State Department: Iran Imprisoning, Torturing, Killing Religious Minorities

AP Photo/Ebrahim Noroozi
AP Photo/Ebrahim Noroozi

Non-Muslims in Iran suffer persecution at the hands of the government, including imprisonment, torture, and execution, according to the U.S. State Department’s 2019 Report on International Religious Freedom.

The State Department published its annual report detailing the status of religious rights in every country this week.

Iran’s constitution openly offers rights to Muslims only and threatens religious minorities.

“The constitution defines the country as an Islamic republic and specifies Twelver Ja’afari Shia Islam as the official state religion,” the report stated. “It states all laws and regulations must be based on ‘Islamic criteria’ and an official interpretation of sharia.”

“The constitution states citizens shall enjoy human, political, economic, and other rights, ‘in conformity with Islamic criteria,’” the report detailed. “The penal code specifies the death sentence for proselytizing and attempts by non-Muslims to convert Muslims, as well as for moharebeh (enmity against God) and sabb al-nabi (insulting the Prophet).”

“The constitution states Zoroastrians, Jews, and Christians, excluding converts from Islam, are the only recognized religious minorities permitted to worship and form religious societies ‘within the limits of the law,’” the report read.

In reality, all religious minorities suffer persecution in Iran. “Enmity against God” is a crime punishable by death, used to target non-Muslims. Non-Shia Muslims, like Sunnis and Sufis, accused of non-religious crimes also face a disproportionately large number of executions, particularly Kurds, Baluchis, and Arabs.

Those not killed, human rights group warned, face “torture, beatings in custody, forced confessions, poor prison conditions, and denials of access to legal counsel.”

Among the religious minorities targeted for their faith overtly, those of the Baha’i faith are particularly targeted, according to the State Department report.

“According to multiple sources, non-Shia Muslims and those affiliated with a religion other than Islam, especially members of the Baha’i community, continued to face societal discrimination and harassment, while employers experienced social pressures not to hire Baha’is or to dismiss them from their private-sector jobs,” the report noted. “Baha’is reported there was continued destruction and vandalism of their cemeteries.”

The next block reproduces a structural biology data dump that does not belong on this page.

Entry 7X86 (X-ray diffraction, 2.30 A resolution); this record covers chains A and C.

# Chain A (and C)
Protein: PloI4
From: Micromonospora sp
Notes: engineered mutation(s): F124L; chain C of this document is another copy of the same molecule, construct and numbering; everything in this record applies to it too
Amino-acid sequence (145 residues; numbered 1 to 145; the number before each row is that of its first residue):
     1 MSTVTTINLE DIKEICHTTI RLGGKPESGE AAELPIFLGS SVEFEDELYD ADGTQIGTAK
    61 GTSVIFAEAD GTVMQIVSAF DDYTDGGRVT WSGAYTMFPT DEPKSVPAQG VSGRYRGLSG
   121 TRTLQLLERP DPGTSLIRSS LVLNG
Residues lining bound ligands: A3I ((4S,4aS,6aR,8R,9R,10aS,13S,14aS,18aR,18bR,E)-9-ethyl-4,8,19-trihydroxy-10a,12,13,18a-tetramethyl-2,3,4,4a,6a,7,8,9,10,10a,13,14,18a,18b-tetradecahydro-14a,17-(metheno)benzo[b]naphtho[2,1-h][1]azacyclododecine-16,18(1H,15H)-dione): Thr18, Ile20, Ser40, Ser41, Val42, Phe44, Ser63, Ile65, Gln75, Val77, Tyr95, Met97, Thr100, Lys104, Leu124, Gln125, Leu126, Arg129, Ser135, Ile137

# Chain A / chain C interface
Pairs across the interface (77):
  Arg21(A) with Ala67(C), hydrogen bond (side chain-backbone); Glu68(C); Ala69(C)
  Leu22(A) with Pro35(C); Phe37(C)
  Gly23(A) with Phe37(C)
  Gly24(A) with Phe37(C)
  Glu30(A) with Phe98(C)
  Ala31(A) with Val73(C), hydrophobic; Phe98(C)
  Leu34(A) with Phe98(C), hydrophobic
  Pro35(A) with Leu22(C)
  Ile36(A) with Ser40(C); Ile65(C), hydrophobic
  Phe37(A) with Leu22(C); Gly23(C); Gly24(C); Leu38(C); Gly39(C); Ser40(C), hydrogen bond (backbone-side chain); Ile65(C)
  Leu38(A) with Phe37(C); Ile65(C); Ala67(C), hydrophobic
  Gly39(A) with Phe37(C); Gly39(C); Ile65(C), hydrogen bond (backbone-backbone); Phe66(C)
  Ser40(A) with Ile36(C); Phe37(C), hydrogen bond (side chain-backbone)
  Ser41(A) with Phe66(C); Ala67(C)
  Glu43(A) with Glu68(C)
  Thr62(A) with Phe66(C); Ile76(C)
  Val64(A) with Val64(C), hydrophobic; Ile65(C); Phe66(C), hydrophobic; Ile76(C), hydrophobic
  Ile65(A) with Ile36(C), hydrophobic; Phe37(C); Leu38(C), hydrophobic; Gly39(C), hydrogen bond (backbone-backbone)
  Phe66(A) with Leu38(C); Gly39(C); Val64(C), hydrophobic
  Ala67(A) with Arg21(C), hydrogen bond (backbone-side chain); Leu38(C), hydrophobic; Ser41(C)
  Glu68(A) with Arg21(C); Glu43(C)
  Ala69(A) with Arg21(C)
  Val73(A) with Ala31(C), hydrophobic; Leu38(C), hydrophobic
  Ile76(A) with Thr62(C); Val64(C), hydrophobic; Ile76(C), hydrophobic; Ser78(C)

“The Baha’i International Community (BIC) reported Baha’is remained barred from government employment at the local, provincial, and national levels, not only in the civil service but also in such fields as education and law,” the report stated.

“The website IranWire reported that between March and October judiciary officials engaged in a wave of increased summons, detentions, and trials of Baha’is, and during this six-month period, at least 65 Baha’is stood trial in various cities across the country, “ the report stated.

“The law bars Baha’is from founding or operating their own educational institutions,” the report read. “A Ministry of Science, Research, and Technology order requires universities to exclude Baha’is from access to higher education or to expel them if their religious affiliation becomes known. Government regulation states Baha’is are only permitted to enroll in universities if they do not identify themselves as Baha’is.”

The report states that there are about 300,000 members of the Baha’i faith in Iran.

According to World Christian Database statistics, there are an estimated 547,000 Christians in Iran. Elam Ministries, a Christian organization, estimates there could be as many as one million.

Despite the lack of diplomatic ties, the State Department report reveals that the United States continues to put pressure on Iran to improve its religious freedom practices:

The U.S. government used public statements, sanctions, and diplomatic initiatives in international forums to condemn the government’s abuses and restrictions on worship by religious minorities. Senior U.S. government officials publicly reiterated calls for the release of prisoners held on religious grounds. At the July Ministerial to Advance Religious Freedom in Washington, D.C., the United States and seven other governments issued a statement on Iran that said, “We strongly oppose the Iranian government’s severe violations and abuses of religious freedom…We call on the Iranian government to release all prisoners of conscience and vacate all charges inconsistent with the universal human right of religious freedom. We urge Iran to ensure fair trial guarantees, in accordance with its human rights obligations, and afford all detainees access to medical care. We stand with Iranians of all beliefs, and hope someday soon they will be free to follow their consciences in peace.”

America has designated Iran a “Country of Particular Concern” (CPC) under the International Religious Freedom Act since 1999 for “having engaged in or tolerated particularly severe violations of religious freedom.”

On December 18, Secretary of State Mike Pompeo redesignated Iran as a CPC. The following sanction accompanied the designation — the existing ongoing travel restrictions based on serious human rights abuses under the Iran Threat Reduction and Syria Human Rights Act of 2012.

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